ESHG PPPC Comments on postmortem use of genetic data for research purposes
1st February 2020
A large number of biobanks are constituted worldwide for many different research purposes. The number of stored samples is increasing, representing a significant proportion of the population in some countries. There is a time lag between sample collection and any potential analysis. Some biobanks aim to collect samples of individuals affected with specific disorders, which can be associated with early death. It is therefore evident that a proportion of samples in biobanks will have been collected from individuals who will be deceased or whose circumstances have changed at the time potential results from analyses are generated. The researchers or biobanks curators are not informed of the death of participants in the vast majority of (if not all) cases. Therefore, researchers proceed with the contribution of those samples without making a distinction between “still alive” and “deceased”. The continuing use of samples postmortem is more implicit than clearly expressed in the current regulations.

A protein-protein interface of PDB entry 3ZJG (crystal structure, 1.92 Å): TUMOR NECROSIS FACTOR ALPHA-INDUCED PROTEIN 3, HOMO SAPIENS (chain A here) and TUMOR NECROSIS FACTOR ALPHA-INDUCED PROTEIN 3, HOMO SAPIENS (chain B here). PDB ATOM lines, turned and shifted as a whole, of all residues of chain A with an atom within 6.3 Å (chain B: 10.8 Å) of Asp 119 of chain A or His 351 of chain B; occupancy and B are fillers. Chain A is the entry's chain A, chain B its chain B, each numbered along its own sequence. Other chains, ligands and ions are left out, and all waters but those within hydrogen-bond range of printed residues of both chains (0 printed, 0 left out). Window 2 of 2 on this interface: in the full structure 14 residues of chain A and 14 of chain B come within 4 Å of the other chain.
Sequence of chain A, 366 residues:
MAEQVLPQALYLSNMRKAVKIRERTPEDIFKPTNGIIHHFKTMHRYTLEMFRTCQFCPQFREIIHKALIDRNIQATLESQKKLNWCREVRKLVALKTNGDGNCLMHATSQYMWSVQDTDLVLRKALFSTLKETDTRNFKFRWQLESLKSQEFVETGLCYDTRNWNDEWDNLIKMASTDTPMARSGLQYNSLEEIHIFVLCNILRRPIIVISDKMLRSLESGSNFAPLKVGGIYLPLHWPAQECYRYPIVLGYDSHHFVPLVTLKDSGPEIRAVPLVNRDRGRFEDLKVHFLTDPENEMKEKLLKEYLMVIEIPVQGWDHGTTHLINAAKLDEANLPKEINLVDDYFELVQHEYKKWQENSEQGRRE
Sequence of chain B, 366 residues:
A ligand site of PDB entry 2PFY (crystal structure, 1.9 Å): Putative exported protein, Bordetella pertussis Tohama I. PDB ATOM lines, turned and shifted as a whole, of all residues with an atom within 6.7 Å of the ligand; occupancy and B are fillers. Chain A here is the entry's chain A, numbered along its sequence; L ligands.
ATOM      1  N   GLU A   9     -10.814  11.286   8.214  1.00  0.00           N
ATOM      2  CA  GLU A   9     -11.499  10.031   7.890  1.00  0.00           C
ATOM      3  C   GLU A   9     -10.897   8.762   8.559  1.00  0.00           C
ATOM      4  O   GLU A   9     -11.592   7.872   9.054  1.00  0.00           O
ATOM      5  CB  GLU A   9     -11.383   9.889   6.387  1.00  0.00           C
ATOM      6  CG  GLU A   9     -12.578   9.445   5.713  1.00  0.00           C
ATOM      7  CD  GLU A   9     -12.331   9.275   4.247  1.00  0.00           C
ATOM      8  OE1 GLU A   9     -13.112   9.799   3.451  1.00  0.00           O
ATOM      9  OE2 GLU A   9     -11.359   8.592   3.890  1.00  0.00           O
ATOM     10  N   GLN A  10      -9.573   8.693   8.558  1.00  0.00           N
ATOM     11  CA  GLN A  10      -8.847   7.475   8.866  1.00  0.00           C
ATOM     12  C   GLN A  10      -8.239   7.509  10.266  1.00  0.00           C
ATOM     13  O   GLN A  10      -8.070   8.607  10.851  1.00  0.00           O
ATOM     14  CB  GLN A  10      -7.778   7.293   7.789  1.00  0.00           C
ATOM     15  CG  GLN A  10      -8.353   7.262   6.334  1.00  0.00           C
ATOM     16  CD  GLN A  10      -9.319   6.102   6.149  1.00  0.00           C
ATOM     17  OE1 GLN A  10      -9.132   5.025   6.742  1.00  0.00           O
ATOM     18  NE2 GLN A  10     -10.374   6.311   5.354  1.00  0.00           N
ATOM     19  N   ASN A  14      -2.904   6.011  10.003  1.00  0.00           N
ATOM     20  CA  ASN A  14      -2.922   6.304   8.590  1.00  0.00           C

In parallel, there are active discussions regarding the return of ‘results’ from research analyses to research participants, either alive or after their death [1, 2]. These may include genetic information, which may have relevance to family members and maybe shared. Bak et al.  raise the not trivial issue pertaining the potential disclosure of research results to relatives after the research participant’s death.